[Non-text portions of this message have been removed]


Re: AP900 sensitivity to wind

Steve Peters
 

Thanks, Rick. I tend to agree that it's not a problem with the ATS
pier, but rather with the worm gear mesh. This weekend I'm going to
adjust that a bit and see what happens. When I received the new mount
in 2007 from AP it came with some very noticeable play in the dec
axis. You could see it easily when you pushed the scope back and
forth in dec. I made an adjustment to get rid of the excessive
backlash and it seemed to work, but I suspect it just needs a little
more tweaking.

Steve

www.picturethecosmos.com


--- In ap-gto@..., "Rick Wiggins" <rickwiggins@...> wrote:

Hi Steve and guys,
I would not recommend these pads for imaging. They may help if you
are bumping the pier and scope with your visual observing. I have
not had any problems with stability with either the AP or the ATS
piers. I have been operating two setups with ATS and AP piers for 3
years in very windy conditions. Both setups work very well!
Thanks, Rick

--- In ap-gto@..., "Steve Peters" <capitoladude@>
wrote:

That's a good sugggestion, Bob. My AP900 is supported on an ATS
portable pier (which AP also sells), which is very stable, as far
as
I can tell. However, I'll try and anti-vibration pads to see if
they
have any effect.

Thanks,

Steve

www.picturethecosmos.com


--- In ap-gto@..., "Robert Berta" <biker123@> wrote:

I don't see any way the mount itself would contribute to
vibration...it
is most likely the mount support. You didn't mention the type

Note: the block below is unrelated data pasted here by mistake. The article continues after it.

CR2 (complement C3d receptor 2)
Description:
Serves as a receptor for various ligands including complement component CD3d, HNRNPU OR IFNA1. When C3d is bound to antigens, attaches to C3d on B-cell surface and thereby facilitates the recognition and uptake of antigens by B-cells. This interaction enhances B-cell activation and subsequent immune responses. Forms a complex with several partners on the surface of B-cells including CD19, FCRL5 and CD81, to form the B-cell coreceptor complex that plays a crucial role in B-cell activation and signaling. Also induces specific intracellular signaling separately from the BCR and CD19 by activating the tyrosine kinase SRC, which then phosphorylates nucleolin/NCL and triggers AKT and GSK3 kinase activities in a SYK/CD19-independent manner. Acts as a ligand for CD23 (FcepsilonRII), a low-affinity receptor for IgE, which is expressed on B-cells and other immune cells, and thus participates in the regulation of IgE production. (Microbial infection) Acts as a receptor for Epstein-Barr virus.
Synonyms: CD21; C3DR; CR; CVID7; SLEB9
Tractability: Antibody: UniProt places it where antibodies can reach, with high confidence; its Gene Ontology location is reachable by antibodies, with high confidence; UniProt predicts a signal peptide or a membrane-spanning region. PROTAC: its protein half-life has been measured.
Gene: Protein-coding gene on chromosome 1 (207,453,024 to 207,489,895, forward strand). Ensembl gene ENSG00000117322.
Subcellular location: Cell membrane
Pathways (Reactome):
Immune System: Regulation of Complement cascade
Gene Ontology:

of
support you have. Whether you have a pier mount of some type or
a
heavy
duty tripod (I use a modified Meade Giant Field tripod from the
7"
meade refractor with my AP900 GTO and 6" APO refractor with STL
camera)
I suspect that you can eliminate the vibration by interrupting
the
hard "connection" to the ground. Get a set of the Celestron,
Meade
or
Orion vibration damping pads and put under the three tips of
your
portable pier/tripod. They use a sandwich of hard plastic with
Sorbothane between them. They dramatically reduce vibration to
at
least
60% of what ever you saw before. I have experimented with these
pads
and they can make even a marginal tripod more than
satisfactory.
Just
putting rubber or a piece of carpet between the ground and the
tripod/pier tip will help also but not to the level of the
vibration
reducing pads.

If you have a permanent pier you can also have vibration due to
the
rigid connection to the ground. You could fill the pier with
sand
or
similar material to dampen it. While it would seem that a heavy
metal
tube pier and the AP mount would be desireable...you may have
inadvertently created a form of a tuning fork.

Bob Berta

--- In ap-gto@..., "Steve Peters" <capitoladude@>
wrote:

Hi All,

My AP900 seems to vibrate in even a slight breeze, causing
erratic
guiding and some lost shots. I use both an AP160 on it and an
FSQ.
Everything is battened down tight, so I'm thinking I may need
to
adjust
out some backlash by tightening the gear mesh a bit. Has
anyone
else
experienced this and if so, is that how you solved it? The
looseness
seems to be mainly in dec and to a lesser extent in RA. My
friend
who
also has an AP900 says his is pretty impervious to light
wind,
which
is
as I'd expect it to be.

Thanks,

Steve Peters


Re: AP900 sensitivity to wind

Wiggins, Rick
 

Hi Steve and guys,
I would not recommend these pads for imaging. They may help if you